We, the people, declare today that the most evident of truths – that all of us are created equal – is the star that guides us still; just as it guided our forebears through Seneca Falls, and Selma, and Stonewall; just as it guided all those men and women, sung and unsung, who left footprints along this great Mall, to hear a preacher say that we cannot walk alone; to hear a King proclaim that our individual freedom is inextricably bound to the freedom of every soul on Earth.
It is now our generation’s task to carry on what those pioneers began. For our journey is not complete until our wives, our mothers, and daughters can earn a living equal to their efforts. Our journey is not complete until our gay brothers and sisters are treated like anyone else under the law – for if we are truly created equal, then surely the love we commit to one another must be equal as well. Our journey is not complete until no citizen is forced to wait for hours to exercise the right to vote. Our journey is not complete until we find a better way to welcome the striving, hopeful immigrants who still see America as a land of opportunity; until bright young students and engineers are enlisted in our workforce rather than expelled from our country. Our journey is not complete until all our children, from the streets of Detroit to the hills of Appalachia to the quiet lanes of Newtown, know that they are cared for, and cherished, and always safe from harm.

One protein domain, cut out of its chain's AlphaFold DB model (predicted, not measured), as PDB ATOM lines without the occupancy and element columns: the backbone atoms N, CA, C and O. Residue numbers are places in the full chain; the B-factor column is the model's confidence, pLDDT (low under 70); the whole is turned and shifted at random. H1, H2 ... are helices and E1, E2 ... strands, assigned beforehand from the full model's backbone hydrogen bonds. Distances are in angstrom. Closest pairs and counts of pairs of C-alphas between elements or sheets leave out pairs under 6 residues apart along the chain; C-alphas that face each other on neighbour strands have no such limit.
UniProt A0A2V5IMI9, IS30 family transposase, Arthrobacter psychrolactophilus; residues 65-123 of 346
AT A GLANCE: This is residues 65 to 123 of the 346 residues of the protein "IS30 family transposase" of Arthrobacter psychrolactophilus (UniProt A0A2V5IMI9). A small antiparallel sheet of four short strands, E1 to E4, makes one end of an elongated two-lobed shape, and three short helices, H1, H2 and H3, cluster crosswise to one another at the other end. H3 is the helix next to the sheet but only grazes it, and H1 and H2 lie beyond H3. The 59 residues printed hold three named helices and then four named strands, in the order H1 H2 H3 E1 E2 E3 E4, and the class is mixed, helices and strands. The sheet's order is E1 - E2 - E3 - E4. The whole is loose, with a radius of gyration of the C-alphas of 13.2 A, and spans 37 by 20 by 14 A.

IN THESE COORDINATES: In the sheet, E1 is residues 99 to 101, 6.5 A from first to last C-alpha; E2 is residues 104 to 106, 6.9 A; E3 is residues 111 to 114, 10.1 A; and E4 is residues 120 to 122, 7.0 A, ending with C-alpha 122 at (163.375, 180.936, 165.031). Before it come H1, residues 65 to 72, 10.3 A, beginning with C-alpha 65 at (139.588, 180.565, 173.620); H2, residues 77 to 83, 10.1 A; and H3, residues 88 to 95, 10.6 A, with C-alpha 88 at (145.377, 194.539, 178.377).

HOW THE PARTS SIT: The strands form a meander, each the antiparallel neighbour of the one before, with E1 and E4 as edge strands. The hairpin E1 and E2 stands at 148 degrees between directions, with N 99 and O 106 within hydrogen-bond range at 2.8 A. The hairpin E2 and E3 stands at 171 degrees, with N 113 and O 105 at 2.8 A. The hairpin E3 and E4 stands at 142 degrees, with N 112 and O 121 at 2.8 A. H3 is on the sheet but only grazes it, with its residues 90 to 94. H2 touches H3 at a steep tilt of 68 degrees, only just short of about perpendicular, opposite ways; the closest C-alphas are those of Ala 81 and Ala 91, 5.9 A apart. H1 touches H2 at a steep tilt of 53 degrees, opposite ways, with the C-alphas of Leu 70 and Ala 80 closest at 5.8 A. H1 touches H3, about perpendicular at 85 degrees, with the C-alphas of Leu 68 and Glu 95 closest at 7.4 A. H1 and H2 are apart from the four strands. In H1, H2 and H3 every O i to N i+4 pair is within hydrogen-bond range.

This is how I understand the values of America. This makes me feel patriotism and pride for a change.
This is a world I want to live in.